GREEN BAY – Aaron Rodgers wants to see more.
More plays, more crispness and more consistency from the young receivers on the roster who are moving up in the pecking order following Jordy Nelson's season-ending injury.
"Frankly, a lot," was Rodgers' initial response on Wednesday to what he wants to see from receivers like Ty Montgomery, Myles White, Jeff Janis and the three undrafted rookies currently practicing as they battle to round out the Packers' 2015 receiving corps.
"There's some spots that are definitely open now. Where it looked like maybe one spot, it's two spots open for the taking for a lot of guys in the mix. We need a couple of them to separate themselves."
They'll do that on offense by staying mentally up to speed with the first unit. As he often has in the past, Rodgers harped on the mental side of things and how that needs to click for a receiver to earn a quarterback's trust.
So much changes in the NFL from the time a play is called in the huddle to when the ball is snapped, and even after the snap, depending on the defensive alignment and movement. To QBs like Rodgers, and veteran receivers like Nelson, on-the-fly adjustments are second nature.
They aren't as automatic with others, and teammates have to get on the same page for Green Bay's offense to function at the elite level it's accustomed to.
"It's can you run the right route at the right time and understand what we're trying to do in the progressions," Rodgers said. "All those guys are coming along. We need to see more consistency. That's what making the jump is all about.
"When you know what you're doing, then you can play faster. We need them to play faster, and that will give them confidence and give the quarterback confidence to throw them the ball."
So far this week, Montgomery has gotten the reps with the first unit as the No. 3 receiver. Rodgers is excited about the Stanford rookie but cautioned against loading him with too much, saying he needs to be allowed "to progress at a natural pace."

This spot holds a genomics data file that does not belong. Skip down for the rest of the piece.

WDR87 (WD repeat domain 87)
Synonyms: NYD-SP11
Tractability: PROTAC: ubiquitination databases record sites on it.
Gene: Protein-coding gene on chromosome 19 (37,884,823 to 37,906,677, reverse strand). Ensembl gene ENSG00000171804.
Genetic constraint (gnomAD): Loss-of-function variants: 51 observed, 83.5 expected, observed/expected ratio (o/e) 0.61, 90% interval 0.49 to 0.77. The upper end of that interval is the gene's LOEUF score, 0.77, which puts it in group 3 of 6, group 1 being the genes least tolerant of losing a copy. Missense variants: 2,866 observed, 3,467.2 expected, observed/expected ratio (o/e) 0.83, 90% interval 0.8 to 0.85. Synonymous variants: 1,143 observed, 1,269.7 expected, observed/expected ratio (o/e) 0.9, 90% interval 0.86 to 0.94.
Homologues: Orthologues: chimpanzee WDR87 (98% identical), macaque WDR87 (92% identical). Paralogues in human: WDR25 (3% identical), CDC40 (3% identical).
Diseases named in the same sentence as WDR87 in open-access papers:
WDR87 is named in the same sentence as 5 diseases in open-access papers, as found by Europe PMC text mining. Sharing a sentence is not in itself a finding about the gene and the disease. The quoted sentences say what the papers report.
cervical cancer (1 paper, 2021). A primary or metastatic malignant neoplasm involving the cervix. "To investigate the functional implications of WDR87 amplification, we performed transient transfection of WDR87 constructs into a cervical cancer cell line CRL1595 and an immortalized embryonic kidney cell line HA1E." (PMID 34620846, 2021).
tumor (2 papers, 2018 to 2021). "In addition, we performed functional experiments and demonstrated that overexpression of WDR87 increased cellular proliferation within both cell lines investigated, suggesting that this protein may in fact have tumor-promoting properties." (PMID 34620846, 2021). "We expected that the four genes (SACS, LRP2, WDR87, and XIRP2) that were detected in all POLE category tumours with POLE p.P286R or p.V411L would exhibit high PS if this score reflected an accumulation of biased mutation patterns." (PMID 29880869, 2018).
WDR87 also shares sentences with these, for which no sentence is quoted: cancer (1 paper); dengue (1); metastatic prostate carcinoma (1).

Referring to Janis and the others, Rodgers says there are "great days" and "days with too many mistakes."
It's clear from the urgency in his voice how much Rodgers values the third and fourth receivers in this offense. Davante Adams grew into the No. 3 role as a rookie last year, and Rodgers noticed in studying the film in the offseason, Adams was open a lot.
The reigning league MVP needs this year's No. 3 to be able to do the same.
"The third receiver is going to get some opportunities," Rodgers said. "We have a talented two-headed run game, a great offensive line. We're going to have great balance this year.
"There's going to be some one-on-ones outside and we look for matchups. That third guy could get the matchup and he's going to need to produce."
The Packers' defense is preparing to pick up its share of the slack for a Nelson-less offense, too, and the starting unit has slowly been getting healthier. It's perhaps healthy enough to play together in a preseason game for the first time on Saturday night.
Defensive lineman Mike Daniels (ankle) and safety Morgan Burnett (personal) both returned from absences this week, and linebacker Clay Matthews (knee, elbow) could be ready to get his first preseason action.
"We're not panicking," Daniels said. "We're just getting ready to get rolling. We know there's a little more weight put on our shoulders, and we're welcoming it."
Veteran leader Julius Peppers referred to the team's resilience as the quality that will get it past Nelson's injury, and in his view that's the type of locker room that can compensate, collectively, for such a big loss.
"We're going to need everybody," Peppers said.
"The road is going to be tougher. The road is going to be tougher now without Jordy. He's such a big part of this team, but I think we've got the right guys in here."